"The Holy One, Blessed be God, loves gerim (converts) greatly" - Midrash
At Congregation Sha'aray Shalom, gerut follows a period of preparation of about a year in length. During this period, the prospective Jew-by-Choice studies Judaism, participates in the life of the synagogue and the Jewish community, and develops and deepens his or her personal commitment to, and relationship with, God, Torah and the Jewish people.
We look forward to working with you as you explore Jewish life. For more information on conversion, please contact the clergy.
Funeral Services, Minyans, and Unveilings
"May God comfort you among the mourners of Zion and Jerusalem."
When death is imminent, families and Friends need comfort, support, care, and guidance, which our Temple community can provide. The time of bereavement is difficult. Personal rabbinic guidance and written materials are available to help families organize their plans and prepare.
At the time of death please notify the Temple immediately at 781.749.8103. After hours you may speak with either Rabbi Joseph or Cantor Weiss at home. Funeral services, minyans, and unveilings are scheduled directly with the clergy.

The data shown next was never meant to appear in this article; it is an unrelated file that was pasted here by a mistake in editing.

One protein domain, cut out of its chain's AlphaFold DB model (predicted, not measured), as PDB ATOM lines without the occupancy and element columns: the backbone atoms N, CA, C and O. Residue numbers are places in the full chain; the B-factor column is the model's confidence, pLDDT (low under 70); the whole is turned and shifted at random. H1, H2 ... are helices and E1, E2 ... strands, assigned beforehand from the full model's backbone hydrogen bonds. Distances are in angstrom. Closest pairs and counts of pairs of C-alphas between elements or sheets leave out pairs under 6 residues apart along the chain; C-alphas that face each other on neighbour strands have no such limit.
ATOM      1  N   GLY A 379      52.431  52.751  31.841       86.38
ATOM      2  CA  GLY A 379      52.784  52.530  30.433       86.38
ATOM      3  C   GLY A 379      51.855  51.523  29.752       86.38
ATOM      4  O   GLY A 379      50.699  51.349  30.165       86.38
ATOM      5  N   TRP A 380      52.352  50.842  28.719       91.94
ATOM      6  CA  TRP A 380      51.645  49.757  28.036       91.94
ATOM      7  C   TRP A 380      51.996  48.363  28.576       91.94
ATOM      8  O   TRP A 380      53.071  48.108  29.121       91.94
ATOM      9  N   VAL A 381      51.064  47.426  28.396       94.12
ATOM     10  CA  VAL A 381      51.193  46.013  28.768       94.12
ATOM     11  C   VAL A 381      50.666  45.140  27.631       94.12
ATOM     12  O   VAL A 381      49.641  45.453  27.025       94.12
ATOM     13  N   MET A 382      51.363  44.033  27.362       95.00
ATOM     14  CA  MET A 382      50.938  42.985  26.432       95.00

"The rabbis who codified Jewish law, made it so easy for couples to marry that the minimal requirements for carrying out a kosher Jewish wedding can be summed up in a few words: the bride accepts an object worth more than a dime from the groom, the groom recites a ritual formula of acquisition and consecration, and these two actions must be witnessed. That constitutes a Jewish wedding; the rest of the traditions associated with .Jewish weddings - the chupah, the seven wedding blessings, the breaking of a glass, even the presence of a rabbi and cantor- are customs. Custom changes over time and differs from one nation to the next. Some Jewish wedding customs have been discarded and forgotten, and some persist with even greater symbolic and emotional power that the religious prescriptions." -Anita Diamant, The New Jewish Wedding